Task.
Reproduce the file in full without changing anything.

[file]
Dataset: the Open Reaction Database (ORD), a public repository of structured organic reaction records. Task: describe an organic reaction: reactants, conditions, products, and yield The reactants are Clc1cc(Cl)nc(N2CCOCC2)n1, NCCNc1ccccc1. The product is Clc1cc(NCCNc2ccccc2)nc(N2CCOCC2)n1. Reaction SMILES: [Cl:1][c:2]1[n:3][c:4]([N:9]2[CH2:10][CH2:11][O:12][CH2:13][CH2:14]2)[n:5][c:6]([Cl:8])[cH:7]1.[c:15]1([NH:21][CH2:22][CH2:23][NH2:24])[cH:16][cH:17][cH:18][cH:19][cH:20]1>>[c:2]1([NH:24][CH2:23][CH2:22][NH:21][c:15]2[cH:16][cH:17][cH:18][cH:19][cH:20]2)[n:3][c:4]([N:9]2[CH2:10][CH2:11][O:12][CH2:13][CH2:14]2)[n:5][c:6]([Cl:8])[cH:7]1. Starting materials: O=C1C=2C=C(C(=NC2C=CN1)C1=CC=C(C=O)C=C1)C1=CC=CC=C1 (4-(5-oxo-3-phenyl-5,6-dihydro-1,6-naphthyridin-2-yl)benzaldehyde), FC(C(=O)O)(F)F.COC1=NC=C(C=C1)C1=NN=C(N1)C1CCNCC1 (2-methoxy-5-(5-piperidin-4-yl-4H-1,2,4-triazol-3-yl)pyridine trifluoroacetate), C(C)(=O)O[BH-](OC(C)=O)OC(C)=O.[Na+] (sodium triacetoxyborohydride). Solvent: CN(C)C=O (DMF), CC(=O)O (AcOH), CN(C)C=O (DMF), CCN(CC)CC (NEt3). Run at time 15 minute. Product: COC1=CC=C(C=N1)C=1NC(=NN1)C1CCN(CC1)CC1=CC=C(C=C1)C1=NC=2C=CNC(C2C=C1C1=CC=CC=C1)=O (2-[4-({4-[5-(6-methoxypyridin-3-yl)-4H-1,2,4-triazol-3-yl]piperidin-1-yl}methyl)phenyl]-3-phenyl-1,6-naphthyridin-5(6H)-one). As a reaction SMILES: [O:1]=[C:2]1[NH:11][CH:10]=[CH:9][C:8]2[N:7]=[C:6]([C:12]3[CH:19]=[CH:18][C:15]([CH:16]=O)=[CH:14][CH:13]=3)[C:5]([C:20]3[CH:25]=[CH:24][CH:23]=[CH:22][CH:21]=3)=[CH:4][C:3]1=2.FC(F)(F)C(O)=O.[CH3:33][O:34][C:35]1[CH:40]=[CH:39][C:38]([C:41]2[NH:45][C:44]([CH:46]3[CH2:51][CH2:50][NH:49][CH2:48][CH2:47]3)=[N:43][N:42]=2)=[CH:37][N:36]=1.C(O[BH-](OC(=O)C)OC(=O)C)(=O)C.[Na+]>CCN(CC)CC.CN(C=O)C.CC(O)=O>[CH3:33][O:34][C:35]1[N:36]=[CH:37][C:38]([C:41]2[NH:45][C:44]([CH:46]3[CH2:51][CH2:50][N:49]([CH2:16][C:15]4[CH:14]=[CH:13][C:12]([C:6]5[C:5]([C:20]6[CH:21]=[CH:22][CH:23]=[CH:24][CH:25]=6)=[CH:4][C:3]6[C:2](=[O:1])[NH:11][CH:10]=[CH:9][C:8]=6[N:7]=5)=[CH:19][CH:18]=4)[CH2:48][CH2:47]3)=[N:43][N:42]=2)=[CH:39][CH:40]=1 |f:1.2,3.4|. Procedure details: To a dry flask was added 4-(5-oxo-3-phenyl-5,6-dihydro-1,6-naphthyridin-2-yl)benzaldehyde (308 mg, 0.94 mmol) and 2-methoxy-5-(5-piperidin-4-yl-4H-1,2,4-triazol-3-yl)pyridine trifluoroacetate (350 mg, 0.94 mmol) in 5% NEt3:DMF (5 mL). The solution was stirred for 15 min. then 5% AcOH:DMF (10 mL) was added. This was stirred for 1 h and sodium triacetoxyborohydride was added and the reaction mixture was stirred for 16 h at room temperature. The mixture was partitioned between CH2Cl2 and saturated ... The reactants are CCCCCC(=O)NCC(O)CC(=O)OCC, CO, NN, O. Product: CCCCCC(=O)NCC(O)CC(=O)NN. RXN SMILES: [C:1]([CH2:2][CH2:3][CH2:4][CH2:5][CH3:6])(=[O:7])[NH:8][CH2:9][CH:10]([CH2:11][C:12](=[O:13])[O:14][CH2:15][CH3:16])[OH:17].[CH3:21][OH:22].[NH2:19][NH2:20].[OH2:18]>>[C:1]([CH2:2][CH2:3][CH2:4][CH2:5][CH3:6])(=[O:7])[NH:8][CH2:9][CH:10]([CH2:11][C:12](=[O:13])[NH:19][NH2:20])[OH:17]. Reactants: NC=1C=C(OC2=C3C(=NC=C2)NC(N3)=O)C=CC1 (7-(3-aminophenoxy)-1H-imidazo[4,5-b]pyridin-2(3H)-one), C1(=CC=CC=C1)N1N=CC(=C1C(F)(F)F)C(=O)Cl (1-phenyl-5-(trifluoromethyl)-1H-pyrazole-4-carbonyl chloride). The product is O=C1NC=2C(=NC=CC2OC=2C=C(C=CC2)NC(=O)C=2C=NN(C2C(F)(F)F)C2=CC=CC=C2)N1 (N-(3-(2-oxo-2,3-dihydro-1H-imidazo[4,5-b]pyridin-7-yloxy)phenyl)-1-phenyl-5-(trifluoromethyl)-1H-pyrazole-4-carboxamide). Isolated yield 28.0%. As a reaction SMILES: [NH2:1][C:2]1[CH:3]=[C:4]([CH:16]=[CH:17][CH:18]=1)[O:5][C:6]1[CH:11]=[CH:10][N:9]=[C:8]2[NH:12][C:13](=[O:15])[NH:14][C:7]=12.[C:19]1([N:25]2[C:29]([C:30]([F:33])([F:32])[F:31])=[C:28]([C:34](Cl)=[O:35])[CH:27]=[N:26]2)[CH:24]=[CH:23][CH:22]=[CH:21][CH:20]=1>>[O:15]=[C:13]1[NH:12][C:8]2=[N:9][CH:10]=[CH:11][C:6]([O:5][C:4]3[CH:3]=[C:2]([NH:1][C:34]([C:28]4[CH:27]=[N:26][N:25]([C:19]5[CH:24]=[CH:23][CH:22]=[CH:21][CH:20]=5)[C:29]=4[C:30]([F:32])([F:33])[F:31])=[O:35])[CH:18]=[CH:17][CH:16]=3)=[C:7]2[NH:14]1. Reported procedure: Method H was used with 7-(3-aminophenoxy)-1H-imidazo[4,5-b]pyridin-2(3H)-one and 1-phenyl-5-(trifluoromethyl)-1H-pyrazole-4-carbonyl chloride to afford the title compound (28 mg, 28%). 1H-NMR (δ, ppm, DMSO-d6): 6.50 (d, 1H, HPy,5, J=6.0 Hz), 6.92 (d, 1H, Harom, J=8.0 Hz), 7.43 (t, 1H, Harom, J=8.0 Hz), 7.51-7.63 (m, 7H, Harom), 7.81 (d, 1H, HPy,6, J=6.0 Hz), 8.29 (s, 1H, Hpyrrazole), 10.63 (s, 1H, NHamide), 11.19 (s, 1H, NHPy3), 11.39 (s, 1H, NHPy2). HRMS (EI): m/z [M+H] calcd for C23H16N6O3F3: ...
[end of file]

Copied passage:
Dataset: the Open Reaction Database (ORD), a public repository of structured organic reaction records. Task: describe an organic reaction: reactants, conditions, products, and yield The reactants are Clc1cc(Cl)nc(N2CCOCC2)n1, NCCNc1ccccc1. The product is Clc1cc(NCCNc2ccccc2)nc(N2CCOCC2)n1. Reaction SMILES: [Cl:1][c:2]1[n:3][c:4]([N:9]2[CH2:10][CH2:11][O:12][CH2:13][CH2:14]2)[n:5][c:6]([Cl:8])[cH:7]1.[c:15]1([NH:21][CH2:22][CH2:23][NH2:24])[cH:16][cH:17][cH:18][cH:19][cH:20]1>>[c:2]1([NH:24][CH2:23][CH2:22][NH:21][c:15]2[cH:16][cH:17][cH:18][cH:19][cH:20]2)[n:3][c:4]([N:9]2[CH2:10][CH2:11][O:12][CH2:13][CH2:14]2)[n:5][c:6]([Cl:8])[cH:7]1. Starting materials: O=C1C=2C=C(C(=NC2C=CN1)C1=CC=C(C=O)C=C1)C1=CC=CC=C1 (4-(5-oxo-3-phenyl-5,6-dihydro-1,6-naphthyridin-2-yl)benzaldehyde), FC(C(=O)O)(F)F.COC1=NC=C(C=C1)C1=NN=C(N1)C1CCNCC1 (2-methoxy-5-(5-piperidin-4-yl-4H-1,2,4-triazol-3-yl)pyridine trifluoroacetate), C(C)(=O)O[BH-](OC(C)=O)OC(C)=O.[Na+] (sodium triacetoxyborohydride). Solvent: CN(C)C=O (DMF), CC(=O)O (AcOH), CN(C)C=O (DMF), CCN(CC)CC (NEt3). Run at time 15 minute. Product: COC1=CC=C(C=N1)C=1NC(=NN1)C1CCN(CC1)CC1=CC=C(C=C1)C1=NC=2C=CNC(C2C=C1C1=CC=CC=C1)=O (2-[4-({4-[5-(6-methoxypyridin-3-yl)-4H-1,2,4-triazol-3-yl]piperidin-1-yl}methyl)phenyl]-3-phenyl-1,6-naphthyridin-5(6H)-one). As a reaction SMILES: [O:1]=[C:2]1[NH:11][CH:10]=[CH:9][C:8]2[N:7]=[C:6]([C:12]3[CH:19]=[CH:18][C:15]([CH:16]=O)=[CH:14][CH:13]=3)[C:5]([C:20]3[CH:25]=[CH:24][CH:23]=[CH:22][CH:21]=3)=[CH:4][C:3]1=2.FC(F)(F)C(O)=O.[CH3:33][O:34][C:35]1[CH:40]=[CH:39][C:38]([C:41]2[NH:45][C:44]([CH:46]3[CH2:51][CH2:50][NH:49][CH2:48][CH2:47]3)=[N:43][N:42]=2)=[CH:37][N:36]=1.C(O[BH-](OC(=O)C)OC(=O)C)(=O)C.[Na+]>CCN(CC)CC.CN(C=O)C.CC(O)=O>[CH3:33][O:34][C:35]1[N:36]=[CH:37][C:38]([C:41]2[NH:45][C:44]([CH:46]3[CH2:51][CH2:50][N:49]([CH2:16][C:15]4[CH:14]=[CH:13][C:12]([C:6]5[C:5]([C:20]6[CH:21]=[CH:22][CH:23]=[CH:24][CH:25]=6)=[CH:4][C:3]6[C:2](=[O:1])[NH:11][CH:10]=[CH:9][C:8]=6[N:7]=5)=[CH:19][CH:18]=4)[CH2:48][CH2:47]3)=[N:43][N:42]=2)=[CH:39][CH:40]=1 |f:1.2,3.4|. Procedure details: To a dry flask was added 4-(5-oxo-3-phenyl-5,6-dihydro-1,6-naphthyridin-2-yl)benzaldehyde (308 mg, 0.94 mmol) and 2-methoxy-5-(5-piperidin-4-yl-4H-1,2,4-triazol-3-yl)pyridine trifluoroacetate (350 mg, 0.94 mmol) in 5% NEt3:DMF (5 mL). The solution was stirred for 15 min. then 5% AcOH:DMF (10 mL) was added. This was stirred for 1 h and sodium triacetoxyborohydride was added and the reaction mixture was stirred for 16 h at room temperature. The mixture was partitioned between CH2Cl2 and saturated ... The reactants are CCCCCC(=O)NCC(O)CC(=O)OCC, CO, NN, O. Product: CCCCCC(=O)NCC(O)CC(=O)NN. RXN SMILES: [C:1]([CH2:2][CH2:3][CH2:4][CH2:5][CH3:6])(=[O:7])[NH:8][CH2:9][CH:10]([CH2:11][C:12](=[O:13])[O:14][CH2:15][CH3:16])[OH:17].[CH3:21][OH:22].[NH2:19][NH2:20].[OH2:18]>>[C:1]([CH2:2][CH2:3][CH2:4][CH2:5][CH3:6])(=[O:7])[NH:8][CH2:9][CH:10]([CH2:11][C:12](=[O:13])[NH:19][NH2:20])[OH:17]. Reactants: NC=1C=C(OC2=C3C(=NC=C2)NC(N3)=O)C=CC1 (7-(3-aminophenoxy)-1H-imidazo[4,5-b]pyridin-2(3H)-one), C1(=CC=CC=C1)N1N=CC(=C1C(F)(F)F)C(=O)Cl (1-phenyl-5-(trifluoromethyl)-1H-pyrazole-4-carbonyl chloride). The product is O=C1NC=2C(=NC=CC2OC=2C=C(C=CC2)NC(=O)C=2C=NN(C2C(F)(F)F)C2=CC=CC=C2)N1 (N-(3-(2-oxo-2,3-dihydro-1H-imidazo[4,5-b]pyridin-7-yloxy)phenyl)-1-phenyl-5-(trifluoromethyl)-1H-pyrazole-4-carboxamide). Isolated yield 28.0%. As a reaction SMILES: [NH2:1][C:2]1[CH:3]=[C:4]([CH:16]=[CH:17][CH:18]=1)[O:5][C:6]1[CH:11]=[CH:10][N:9]=[C:8]2[NH:12][C:13](=[O:15])[NH:14][C:7]=12.[C:19]1([N:25]2[C:29]([C:30]([F:33])([F:32])[F:31])=[C:28]([C:34](Cl)=[O:35])[CH:27]=[N:26]2)[CH:24]=[CH:23][CH:22]=[CH:21][CH:20]=1>>[O:15]=[C:13]1[NH:12][C:8]2=[N:9][CH:10]=[CH:11][C:6]([O:5][C:4]3[CH:3]=[C:2]([NH:1][C:34]([C:28]4[CH:27]=[N:26][N:25]([C:19]5[CH:24]=[CH:23][CH:22]=[CH:21][CH:20]=5)[C:29]=4[C:30]([F:32])([F:33])[F:31])=[O:35])[CH:18]=[CH:17][CH:16]=3)=[C:7]2[NH:14]1. Reported procedure: Method H was used with 7-(3-aminophenoxy)-1H-imidazo[4,5-b]pyridin-2(3H)-one and 1-phenyl-5-(trifluoromethyl)-1H-pyrazole-4-carbonyl chloride to afford the title compound (28 mg, 28%). 1H-NMR (δ, ppm, DMSO-d6): 6.50 (d, 1H, HPy,5, J=6.0 Hz), 6.92 (d, 1H, Harom, J=8.0 Hz), 7.43 (t, 1H, Harom, J=8.0 Hz), 7.51-7.63 (m, 7H, Harom), 7.81 (d, 1H, HPy,6, J=6.0 Hz), 8.29 (s, 1H, Hpyrrazole), 10.63 (s, 1H, NHamide), 11.19 (s, 1H, NHPy3), 11.39 (s, 1H, NHPy2). HRMS (EI): m/z [M+H] calcd for C23H16N6O3F3: ...